It’s unclear if the source who called him about “the wedding girl” works in media or in some other industry. But Cuomo admitted to the team investigating his brother that he’d pulled strings within journalism to see if he could find out if damaging new revelations were forthcoming:


“I would – when asked, I would reach out to sources, other journalists, to see if they had heard of anybody else coming out,” Cuomo told investigators…

Also in March, DeRosa texted Chris Cuomo: “Rumor going around from politico 1-2 more ppl coming out tomorrow. Can u check your sources?” The CNN primetime host responded: “On it.” He subsequently texted her: “No one has heard that yet.”

DeRosa and Chris Cuomo also discussed in March a yet-to-be published story from New Yorker investigative reporter Ronan Farrow. The article ran March 18.

Prior to that, DeRosa asked Chris Cuomo to check with his sources about the Farrow piece. The records do not show a direct response from Chris Cuomo agreeing to check with his sources. But on March 14, four days be the story was published, he texted DeRosa: “If If ronan has nothing better than boylan thats a great sign.”

Back in March, after Chris had asked Andrew aide Melissa DeRosa to let him help with “prep,” Chris drafted a statement for Andrew that appeared almost verbatim under Andrew’s name. I assume CNN reported on that statement at some point. Did anyone in-house knew who the true author was or that he was working as a comms secretary for a politician amid a scandal at the same time he was anchoring a primetime hour on their network?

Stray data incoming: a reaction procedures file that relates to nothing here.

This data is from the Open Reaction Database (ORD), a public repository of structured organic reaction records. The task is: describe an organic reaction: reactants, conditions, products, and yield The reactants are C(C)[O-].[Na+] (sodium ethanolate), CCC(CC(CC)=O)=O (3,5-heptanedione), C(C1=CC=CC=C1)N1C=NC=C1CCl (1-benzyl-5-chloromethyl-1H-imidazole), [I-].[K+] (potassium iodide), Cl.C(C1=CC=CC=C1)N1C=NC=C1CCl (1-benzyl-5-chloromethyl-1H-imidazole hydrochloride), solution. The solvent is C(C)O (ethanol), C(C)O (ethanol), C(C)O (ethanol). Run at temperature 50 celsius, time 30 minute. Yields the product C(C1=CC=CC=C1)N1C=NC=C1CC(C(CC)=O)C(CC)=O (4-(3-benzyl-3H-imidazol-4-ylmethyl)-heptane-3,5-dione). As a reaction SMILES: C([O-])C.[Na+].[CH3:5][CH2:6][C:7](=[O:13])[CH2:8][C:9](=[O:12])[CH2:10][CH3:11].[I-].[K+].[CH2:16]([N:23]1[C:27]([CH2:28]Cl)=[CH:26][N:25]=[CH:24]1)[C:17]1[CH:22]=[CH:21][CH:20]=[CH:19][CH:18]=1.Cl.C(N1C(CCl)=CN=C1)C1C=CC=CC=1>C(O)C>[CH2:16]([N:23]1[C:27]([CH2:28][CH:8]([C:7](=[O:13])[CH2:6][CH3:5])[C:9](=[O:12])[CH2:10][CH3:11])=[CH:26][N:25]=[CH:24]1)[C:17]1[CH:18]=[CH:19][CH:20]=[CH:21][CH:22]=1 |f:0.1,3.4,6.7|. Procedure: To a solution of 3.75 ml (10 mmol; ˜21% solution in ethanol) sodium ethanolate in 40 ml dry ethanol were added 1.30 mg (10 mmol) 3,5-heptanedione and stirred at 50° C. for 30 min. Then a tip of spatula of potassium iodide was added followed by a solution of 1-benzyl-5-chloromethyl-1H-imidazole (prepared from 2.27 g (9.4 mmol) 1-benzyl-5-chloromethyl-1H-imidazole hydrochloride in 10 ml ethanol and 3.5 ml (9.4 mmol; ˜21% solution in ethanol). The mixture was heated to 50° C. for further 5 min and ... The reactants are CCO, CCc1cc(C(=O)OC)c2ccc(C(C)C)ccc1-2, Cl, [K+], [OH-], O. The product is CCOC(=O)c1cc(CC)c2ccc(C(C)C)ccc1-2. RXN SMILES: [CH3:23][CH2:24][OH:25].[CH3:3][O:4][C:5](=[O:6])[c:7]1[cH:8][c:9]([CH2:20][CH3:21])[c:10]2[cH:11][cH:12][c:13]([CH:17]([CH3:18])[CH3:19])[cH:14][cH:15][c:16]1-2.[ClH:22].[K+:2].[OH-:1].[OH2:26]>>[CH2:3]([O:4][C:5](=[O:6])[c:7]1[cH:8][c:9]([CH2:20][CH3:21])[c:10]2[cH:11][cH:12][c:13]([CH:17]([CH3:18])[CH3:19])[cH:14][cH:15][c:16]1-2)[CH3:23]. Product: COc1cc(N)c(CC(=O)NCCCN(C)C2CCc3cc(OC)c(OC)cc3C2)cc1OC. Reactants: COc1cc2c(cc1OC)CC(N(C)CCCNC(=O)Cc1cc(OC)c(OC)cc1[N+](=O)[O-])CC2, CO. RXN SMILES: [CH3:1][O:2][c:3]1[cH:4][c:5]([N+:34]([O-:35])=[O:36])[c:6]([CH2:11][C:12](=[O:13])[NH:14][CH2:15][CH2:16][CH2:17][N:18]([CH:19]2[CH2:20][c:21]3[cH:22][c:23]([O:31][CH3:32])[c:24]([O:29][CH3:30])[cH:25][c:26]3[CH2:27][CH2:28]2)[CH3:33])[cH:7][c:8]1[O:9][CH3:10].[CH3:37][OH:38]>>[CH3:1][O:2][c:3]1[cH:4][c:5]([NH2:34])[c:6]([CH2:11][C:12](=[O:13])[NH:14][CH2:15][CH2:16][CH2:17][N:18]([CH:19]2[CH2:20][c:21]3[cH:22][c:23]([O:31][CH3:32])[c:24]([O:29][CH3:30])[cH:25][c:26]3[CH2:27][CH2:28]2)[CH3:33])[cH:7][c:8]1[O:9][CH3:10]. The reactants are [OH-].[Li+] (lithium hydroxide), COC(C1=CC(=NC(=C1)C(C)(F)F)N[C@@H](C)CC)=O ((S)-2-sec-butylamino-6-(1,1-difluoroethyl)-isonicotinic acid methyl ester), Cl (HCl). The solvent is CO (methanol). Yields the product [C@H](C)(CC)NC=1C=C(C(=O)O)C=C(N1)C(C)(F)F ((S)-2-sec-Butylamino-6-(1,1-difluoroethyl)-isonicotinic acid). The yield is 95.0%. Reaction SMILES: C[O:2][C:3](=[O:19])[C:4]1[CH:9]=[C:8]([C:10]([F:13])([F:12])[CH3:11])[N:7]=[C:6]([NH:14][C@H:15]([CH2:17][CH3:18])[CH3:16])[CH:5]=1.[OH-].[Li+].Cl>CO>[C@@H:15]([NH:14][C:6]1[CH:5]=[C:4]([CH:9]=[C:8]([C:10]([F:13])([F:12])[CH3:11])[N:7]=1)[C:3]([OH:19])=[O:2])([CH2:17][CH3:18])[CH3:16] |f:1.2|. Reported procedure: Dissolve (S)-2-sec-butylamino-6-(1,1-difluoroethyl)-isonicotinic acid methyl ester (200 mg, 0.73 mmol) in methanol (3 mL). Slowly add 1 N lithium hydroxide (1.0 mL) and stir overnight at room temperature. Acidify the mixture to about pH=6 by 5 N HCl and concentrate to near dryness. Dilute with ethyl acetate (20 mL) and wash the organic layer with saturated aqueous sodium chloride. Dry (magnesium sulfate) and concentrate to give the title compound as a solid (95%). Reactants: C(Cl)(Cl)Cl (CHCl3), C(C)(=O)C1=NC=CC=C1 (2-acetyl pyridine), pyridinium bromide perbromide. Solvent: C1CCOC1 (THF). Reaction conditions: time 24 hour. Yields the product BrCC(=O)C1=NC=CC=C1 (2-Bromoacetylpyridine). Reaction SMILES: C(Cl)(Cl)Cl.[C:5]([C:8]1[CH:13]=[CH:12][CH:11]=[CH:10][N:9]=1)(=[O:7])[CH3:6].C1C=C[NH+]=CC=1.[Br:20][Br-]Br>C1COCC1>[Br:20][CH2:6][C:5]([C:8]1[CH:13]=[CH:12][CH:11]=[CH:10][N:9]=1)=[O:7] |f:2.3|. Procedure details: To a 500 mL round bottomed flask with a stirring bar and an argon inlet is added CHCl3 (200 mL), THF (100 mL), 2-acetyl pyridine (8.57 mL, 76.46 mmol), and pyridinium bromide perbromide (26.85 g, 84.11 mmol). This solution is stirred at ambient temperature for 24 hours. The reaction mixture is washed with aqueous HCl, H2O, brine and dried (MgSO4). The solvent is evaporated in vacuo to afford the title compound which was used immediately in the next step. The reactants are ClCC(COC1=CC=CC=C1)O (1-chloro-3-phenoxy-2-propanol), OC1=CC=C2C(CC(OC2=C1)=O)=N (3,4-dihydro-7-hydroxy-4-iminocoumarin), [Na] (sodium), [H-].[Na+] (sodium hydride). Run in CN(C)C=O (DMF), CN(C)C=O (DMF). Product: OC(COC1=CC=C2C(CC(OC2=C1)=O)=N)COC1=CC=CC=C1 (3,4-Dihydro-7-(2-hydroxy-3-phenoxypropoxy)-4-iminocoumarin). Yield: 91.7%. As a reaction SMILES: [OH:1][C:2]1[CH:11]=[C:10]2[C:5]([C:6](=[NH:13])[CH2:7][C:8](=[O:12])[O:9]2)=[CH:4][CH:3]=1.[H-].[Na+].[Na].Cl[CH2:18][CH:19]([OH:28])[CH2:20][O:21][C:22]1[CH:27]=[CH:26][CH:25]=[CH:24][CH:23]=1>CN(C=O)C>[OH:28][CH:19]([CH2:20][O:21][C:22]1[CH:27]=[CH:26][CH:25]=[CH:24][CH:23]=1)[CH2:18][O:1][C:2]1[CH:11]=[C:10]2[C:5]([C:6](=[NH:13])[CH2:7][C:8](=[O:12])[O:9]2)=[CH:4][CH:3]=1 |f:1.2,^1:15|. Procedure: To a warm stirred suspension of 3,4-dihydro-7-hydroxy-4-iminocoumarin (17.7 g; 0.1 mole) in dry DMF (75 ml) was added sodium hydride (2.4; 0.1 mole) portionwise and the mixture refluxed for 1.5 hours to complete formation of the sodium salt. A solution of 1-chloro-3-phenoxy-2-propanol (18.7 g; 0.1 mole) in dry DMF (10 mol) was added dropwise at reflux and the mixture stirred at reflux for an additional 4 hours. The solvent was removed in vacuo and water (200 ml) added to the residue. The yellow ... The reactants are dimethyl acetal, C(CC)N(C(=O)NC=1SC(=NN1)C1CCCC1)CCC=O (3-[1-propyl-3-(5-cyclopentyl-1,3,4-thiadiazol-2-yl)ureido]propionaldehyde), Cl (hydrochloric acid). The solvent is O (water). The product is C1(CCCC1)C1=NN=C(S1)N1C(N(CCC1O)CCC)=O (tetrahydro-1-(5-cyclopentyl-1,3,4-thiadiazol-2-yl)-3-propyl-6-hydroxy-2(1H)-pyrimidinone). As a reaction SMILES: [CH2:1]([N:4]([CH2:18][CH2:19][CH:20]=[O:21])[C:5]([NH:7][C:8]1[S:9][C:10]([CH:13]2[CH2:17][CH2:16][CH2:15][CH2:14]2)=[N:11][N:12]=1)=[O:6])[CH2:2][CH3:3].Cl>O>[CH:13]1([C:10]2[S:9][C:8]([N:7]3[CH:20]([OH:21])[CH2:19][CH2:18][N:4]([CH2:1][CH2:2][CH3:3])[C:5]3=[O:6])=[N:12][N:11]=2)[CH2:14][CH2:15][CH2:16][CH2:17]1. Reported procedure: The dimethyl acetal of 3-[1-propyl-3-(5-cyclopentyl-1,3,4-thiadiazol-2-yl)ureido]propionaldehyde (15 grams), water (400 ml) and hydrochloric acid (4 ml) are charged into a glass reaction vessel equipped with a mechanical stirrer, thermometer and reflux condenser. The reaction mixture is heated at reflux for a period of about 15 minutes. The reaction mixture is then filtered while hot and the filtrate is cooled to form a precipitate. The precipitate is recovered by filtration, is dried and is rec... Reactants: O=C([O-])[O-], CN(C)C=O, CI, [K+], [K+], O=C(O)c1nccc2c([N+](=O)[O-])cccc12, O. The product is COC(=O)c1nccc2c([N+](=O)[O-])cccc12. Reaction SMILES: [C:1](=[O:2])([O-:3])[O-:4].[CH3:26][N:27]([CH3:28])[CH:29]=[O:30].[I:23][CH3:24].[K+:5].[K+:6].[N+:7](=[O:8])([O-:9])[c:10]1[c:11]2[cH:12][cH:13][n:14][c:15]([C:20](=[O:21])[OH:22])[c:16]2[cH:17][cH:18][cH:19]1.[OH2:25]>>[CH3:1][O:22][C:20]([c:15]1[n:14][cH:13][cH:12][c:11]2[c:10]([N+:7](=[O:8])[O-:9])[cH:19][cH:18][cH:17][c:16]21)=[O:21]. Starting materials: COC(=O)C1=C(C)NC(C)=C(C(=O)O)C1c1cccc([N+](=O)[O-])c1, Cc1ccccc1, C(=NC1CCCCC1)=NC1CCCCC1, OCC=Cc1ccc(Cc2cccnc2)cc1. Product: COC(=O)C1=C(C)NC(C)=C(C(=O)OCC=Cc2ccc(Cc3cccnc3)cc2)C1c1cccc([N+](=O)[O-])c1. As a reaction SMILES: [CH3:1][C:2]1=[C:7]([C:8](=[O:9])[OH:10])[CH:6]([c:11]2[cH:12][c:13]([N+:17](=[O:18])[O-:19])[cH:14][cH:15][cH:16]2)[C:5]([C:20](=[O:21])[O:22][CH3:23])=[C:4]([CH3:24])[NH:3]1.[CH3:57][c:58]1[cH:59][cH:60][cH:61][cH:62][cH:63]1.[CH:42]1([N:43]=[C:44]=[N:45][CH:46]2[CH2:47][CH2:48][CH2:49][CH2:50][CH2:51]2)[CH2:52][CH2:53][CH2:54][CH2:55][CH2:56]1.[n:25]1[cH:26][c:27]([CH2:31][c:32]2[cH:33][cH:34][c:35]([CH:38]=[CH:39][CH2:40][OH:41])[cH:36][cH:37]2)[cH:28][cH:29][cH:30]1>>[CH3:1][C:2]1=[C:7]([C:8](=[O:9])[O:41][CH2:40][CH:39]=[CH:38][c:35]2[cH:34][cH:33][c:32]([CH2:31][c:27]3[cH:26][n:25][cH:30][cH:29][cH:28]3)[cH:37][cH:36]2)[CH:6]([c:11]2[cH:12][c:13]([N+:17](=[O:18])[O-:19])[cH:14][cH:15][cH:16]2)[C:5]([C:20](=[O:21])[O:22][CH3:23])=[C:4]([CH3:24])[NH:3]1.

Earlier this year, defending himself against charges of a conflict of interest, Chris said, “I never misled anyone about the information I was delivering or not delivering on this program. I never attacked nor encouraged anyone to attack any woman who came forward. I never made calls to the press about my brother’s situation.” He never did those things publicly, he meant. But away from the cameras he was clearly interested in attacks on women who came forward, which he hoped to hand off to Andrew’s team. And he might not have made calls to the press to try to spin them for Andrew but he did, obviously, make calls to them to see what they knew in hopes of helping to shape Andrew’s spin.

How can CNN let this go on?

What Zucker needs to consider is whether he wants his own anchors to follow what we might call “the Fox standard” on conflicts of interest. Fox anchors like Sean Hannity, Tucker Carlson, and Lou Dobbs famously chatted during off-hours with Trump while he was president and even informally advised him. Hannity was so influential, reportedly, that he was once described as the shadow chief of staff. CNN’s anchors and reporters are heavily invested in the idea that they behave more ethically than Fox’s journalists (at least the opinion journalists) do but Chris’s secret work for Andrew undermines that. If CNN wants to be purer than Fox — and it should want that — then there’s an obvious move to be made here. How about it?